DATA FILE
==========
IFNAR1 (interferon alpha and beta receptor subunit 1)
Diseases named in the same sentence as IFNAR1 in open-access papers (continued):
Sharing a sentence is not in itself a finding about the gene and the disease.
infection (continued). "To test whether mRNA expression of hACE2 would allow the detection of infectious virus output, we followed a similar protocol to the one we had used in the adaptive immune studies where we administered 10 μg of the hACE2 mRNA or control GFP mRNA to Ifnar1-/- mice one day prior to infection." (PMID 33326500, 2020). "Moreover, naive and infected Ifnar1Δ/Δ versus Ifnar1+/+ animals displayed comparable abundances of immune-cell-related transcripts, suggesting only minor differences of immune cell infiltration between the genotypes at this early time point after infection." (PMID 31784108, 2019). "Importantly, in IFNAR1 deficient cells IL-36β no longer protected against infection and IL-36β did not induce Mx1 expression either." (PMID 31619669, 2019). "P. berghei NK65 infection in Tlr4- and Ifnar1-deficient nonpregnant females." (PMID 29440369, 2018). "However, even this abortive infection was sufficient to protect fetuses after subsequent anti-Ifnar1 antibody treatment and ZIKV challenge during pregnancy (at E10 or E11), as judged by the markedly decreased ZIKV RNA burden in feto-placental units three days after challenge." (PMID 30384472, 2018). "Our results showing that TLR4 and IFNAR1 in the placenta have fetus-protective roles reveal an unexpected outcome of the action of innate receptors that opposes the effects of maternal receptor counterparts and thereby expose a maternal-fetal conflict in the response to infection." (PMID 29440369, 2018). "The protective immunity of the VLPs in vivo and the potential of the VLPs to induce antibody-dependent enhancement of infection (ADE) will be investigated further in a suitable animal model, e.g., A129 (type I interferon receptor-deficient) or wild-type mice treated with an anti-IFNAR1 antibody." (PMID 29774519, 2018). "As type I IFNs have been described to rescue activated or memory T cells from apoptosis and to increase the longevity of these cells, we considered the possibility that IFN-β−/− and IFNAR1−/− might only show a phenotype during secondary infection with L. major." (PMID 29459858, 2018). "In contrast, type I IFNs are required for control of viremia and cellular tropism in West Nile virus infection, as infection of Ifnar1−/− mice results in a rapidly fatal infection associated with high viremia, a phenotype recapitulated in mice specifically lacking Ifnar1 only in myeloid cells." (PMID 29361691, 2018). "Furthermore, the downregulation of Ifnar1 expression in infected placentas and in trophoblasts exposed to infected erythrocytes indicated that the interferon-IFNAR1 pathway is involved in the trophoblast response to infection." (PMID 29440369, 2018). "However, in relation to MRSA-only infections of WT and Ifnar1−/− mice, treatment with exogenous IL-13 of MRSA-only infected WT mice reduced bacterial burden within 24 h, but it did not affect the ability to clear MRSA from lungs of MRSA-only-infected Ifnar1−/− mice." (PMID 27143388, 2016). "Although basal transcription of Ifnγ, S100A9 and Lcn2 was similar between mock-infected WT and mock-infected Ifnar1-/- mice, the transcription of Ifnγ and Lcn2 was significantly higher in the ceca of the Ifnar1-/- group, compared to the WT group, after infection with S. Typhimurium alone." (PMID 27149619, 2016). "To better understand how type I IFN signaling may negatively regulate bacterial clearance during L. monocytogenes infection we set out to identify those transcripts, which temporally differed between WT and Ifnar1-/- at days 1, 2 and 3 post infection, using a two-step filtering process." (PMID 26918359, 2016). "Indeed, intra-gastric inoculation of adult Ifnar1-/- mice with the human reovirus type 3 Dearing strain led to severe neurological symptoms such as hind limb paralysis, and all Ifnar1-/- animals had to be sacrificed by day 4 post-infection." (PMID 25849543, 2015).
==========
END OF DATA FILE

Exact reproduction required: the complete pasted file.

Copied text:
IFNAR1 (interferon alpha and beta receptor subunit 1)
Diseases named in the same sentence as IFNAR1 in open-access papers (continued):
Sharing a sentence is not in itself a finding about the gene and the disease.
infection (continued). "To test whether mRNA expression of hACE2 would allow the detection of infectious virus output, we followed a similar protocol to the one we had used in the adaptive immune studies where we administered 10 μg of the hACE2 mRNA or control GFP mRNA to Ifnar1-/- mice one day prior to infection." (PMID 33326500, 2020). "Moreover, naive and infected Ifnar1Δ/Δ versus Ifnar1+/+ animals displayed comparable abundances of immune-cell-related transcripts, suggesting only minor differences of immune cell infiltration between the genotypes at this early time point after infection." (PMID 31784108, 2019). "Importantly, in IFNAR1 deficient cells IL-36β no longer protected against infection and IL-36β did not induce Mx1 expression either." (PMID 31619669, 2019). "P. berghei NK65 infection in Tlr4- and Ifnar1-deficient nonpregnant females." (PMID 29440369, 2018). "However, even this abortive infection was sufficient to protect fetuses after subsequent anti-Ifnar1 antibody treatment and ZIKV challenge during pregnancy (at E10 or E11), as judged by the markedly decreased ZIKV RNA burden in feto-placental units three days after challenge." (PMID 30384472, 2018). "Our results showing that TLR4 and IFNAR1 in the placenta have fetus-protective roles reveal an unexpected outcome of the action of innate receptors that opposes the effects of maternal receptor counterparts and thereby expose a maternal-fetal conflict in the response to infection." (PMID 29440369, 2018). "The protective immunity of the VLPs in vivo and the potential of the VLPs to induce antibody-dependent enhancement of infection (ADE) will be investigated further in a suitable animal model, e.g., A129 (type I interferon receptor-deficient) or wild-type mice treated with an anti-IFNAR1 antibody." (PMID 29774519, 2018). "As type I IFNs have been described to rescue activated or memory T cells from apoptosis and to increase the longevity of these cells, we considered the possibility that IFN-β−/− and IFNAR1−/− might only show a phenotype during secondary infection with L. major." (PMID 29459858, 2018). "In contrast, type I IFNs are required for control of viremia and cellular tropism in West Nile virus infection, as infection of Ifnar1−/− mice results in a rapidly fatal infection associated with high viremia, a phenotype recapitulated in mice specifically lacking Ifnar1 only in myeloid cells." (PMID 29361691, 2018). "Furthermore, the downregulation of Ifnar1 expression in infected placentas and in trophoblasts exposed to infected erythrocytes indicated that the interferon-IFNAR1 pathway is involved in the trophoblast response to infection." (PMID 29440369, 2018). "However, in relation to MRSA-only infections of WT and Ifnar1−/− mice, treatment with exogenous IL-13 of MRSA-only infected WT mice reduced bacterial burden within 24 h, but it did not affect the ability to clear MRSA from lungs of MRSA-only-infected Ifnar1−/− mice." (PMID 27143388, 2016). "Although basal transcription of Ifnγ, S100A9 and Lcn2 was similar between mock-infected WT and mock-infected Ifnar1-/- mice, the transcription of Ifnγ and Lcn2 was significantly higher in the ceca of the Ifnar1-/- group, compared to the WT group, after infection with S. Typhimurium alone." (PMID 27149619, 2016). "To better understand how type I IFN signaling may negatively regulate bacterial clearance during L. monocytogenes infection we set out to identify those transcripts, which temporally differed between WT and Ifnar1-/- at days 1, 2 and 3 post infection, using a two-step filtering process." (PMID 26918359, 2016). "Indeed, intra-gastric inoculation of adult Ifnar1-/- mice with the human reovirus type 3 Dearing strain led to severe neurological symptoms such as hind limb paralysis, and all Ifnar1-/- animals had to be sacrificed by day 4 post-infection." (PMID 25849543, 2015).